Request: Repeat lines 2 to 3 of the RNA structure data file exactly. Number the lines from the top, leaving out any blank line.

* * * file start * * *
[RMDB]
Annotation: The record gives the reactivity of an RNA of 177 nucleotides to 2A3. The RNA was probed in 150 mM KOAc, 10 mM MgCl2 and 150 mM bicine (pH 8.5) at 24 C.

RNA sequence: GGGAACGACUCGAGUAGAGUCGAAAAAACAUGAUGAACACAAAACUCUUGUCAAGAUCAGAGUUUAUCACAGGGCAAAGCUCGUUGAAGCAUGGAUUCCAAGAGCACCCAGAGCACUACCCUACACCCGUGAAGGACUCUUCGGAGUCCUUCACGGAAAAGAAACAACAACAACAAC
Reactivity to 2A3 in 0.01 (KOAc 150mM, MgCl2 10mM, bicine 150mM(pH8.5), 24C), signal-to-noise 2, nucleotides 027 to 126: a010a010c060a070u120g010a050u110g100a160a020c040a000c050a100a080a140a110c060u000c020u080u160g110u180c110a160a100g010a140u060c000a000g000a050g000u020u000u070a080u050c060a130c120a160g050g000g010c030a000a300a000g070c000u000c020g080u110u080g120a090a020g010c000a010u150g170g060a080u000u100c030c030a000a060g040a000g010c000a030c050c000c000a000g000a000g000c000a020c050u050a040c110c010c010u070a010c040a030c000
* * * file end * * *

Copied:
Annotation: The record gives the reactivity of an RNA of 177 nucleotides to 2A3. The RNA was probed in 150 mM KOAc, 10 mM MgCl2 and 150 mM bicine (pH 8.5) at 24 C.

RNA sequence: GGGAACGACUCGAGUAGAGUCGAAAAAACAUGAUGAACACAAAACUCUUGUCAAGAUCAGAGUUUAUCACAGGGCAAAGCUCGUUGAAGCAUGGAUUCCAAGAGCACCCAGAGCACUACCCUACACCCGUGAAGGACUCUUCGGAGUCCUUCACGGAAAAGAAACAACAACAACAAC